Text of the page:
Family of caffeine powder victim fights for ban

Posted at 8:08 PM, Apr 27, 2016
and last updated 2016-04-27 20:08:43-04

The parents of Logan Stiner who died in 2014 after overdosing on caffeine powder are renewing their call on Food and Drug Administration to ban the sale of the powerful athletic supplement. 

Despite the family’s previous efforts, the FDA has not banned the sale of caffeine powder, despite the deaths of Logan and two others that were attributed to “acute caffeine toxicity” from ingesting the product. 

Joined by another victim’s family the Center for Science in the Public Interest and several lawmakers, including U.S. Sen. Sherrod Brown (D-OH), Dennis and Katie Stiner asked the FDA to take a hard look at the dangers. 

“Ban it,” Dennis Stiner said at a press conference on Capitol Hill Tuesday. “I said those words early on and I sure hope the FDA will do the right thing this time around.” 

More than a year after Logan’s death, the FDA sent warning letters to five dietary supplement companies, alerting them that their labels violate FDA regulations and do not adequately address the risks associated with consumption.

But the Center for Science in the Public Interest, a national food policy organization, is backing the Logan's family in arguing that the FDA’s measures did not go far enough.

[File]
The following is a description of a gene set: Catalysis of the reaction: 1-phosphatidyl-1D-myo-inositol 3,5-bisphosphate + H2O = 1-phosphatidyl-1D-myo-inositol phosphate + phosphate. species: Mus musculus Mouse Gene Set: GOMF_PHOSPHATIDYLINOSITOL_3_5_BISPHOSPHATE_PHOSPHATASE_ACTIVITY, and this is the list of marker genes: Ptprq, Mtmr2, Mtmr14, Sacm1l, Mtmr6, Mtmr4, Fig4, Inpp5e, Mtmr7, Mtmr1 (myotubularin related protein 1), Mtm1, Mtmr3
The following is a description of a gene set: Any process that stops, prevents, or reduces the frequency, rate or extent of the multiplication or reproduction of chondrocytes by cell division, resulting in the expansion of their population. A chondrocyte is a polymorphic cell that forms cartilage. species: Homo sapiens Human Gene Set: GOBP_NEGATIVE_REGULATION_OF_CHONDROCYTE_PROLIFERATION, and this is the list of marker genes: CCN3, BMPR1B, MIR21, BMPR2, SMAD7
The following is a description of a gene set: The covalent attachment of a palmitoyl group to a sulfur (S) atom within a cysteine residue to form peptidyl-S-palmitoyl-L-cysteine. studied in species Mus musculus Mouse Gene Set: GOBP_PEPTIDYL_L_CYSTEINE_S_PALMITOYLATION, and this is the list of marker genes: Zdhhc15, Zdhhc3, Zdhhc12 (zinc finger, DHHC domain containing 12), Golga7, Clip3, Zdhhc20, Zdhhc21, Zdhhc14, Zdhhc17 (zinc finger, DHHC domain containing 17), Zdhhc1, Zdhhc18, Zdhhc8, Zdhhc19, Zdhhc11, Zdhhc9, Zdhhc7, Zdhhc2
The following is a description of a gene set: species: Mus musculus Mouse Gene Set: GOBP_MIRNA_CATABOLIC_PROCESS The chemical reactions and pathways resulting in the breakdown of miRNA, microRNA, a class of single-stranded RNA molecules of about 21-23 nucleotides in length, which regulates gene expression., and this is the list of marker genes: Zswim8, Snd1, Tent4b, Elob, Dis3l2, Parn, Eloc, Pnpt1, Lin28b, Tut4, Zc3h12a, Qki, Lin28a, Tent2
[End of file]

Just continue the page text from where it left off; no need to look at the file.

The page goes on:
“This product is still out there on the market,” Laura MacCleery told “We know it to be fatal for consumers and it’s just a matter of two tablespoons of lose powder that can kill an adult.”

According to data from poison control centers across the U.S., there have been 60 overdose incidents involving powdered caffeine since 2014 and the majority have been in users under the age of 18. 

Registered Dietician Nicole Gould of Vital Choice Health Store in North Royalton said they don’t sell powdered caffeine because of the potential to overdose. 

“If you do more than the suggested dose, you could have health problems,” Gould told 

Gould said she does not recommend large doses of caffeine to any clients but if they requested it specifically, it could be special ordered. 

“I totally agree that it should be banned,” she said. 

CSPI filed a citizen petition in December of 2014. MacCleery said they will be able to bring a suit against the FDA if they fail to answer that citizen petition within the next year or two.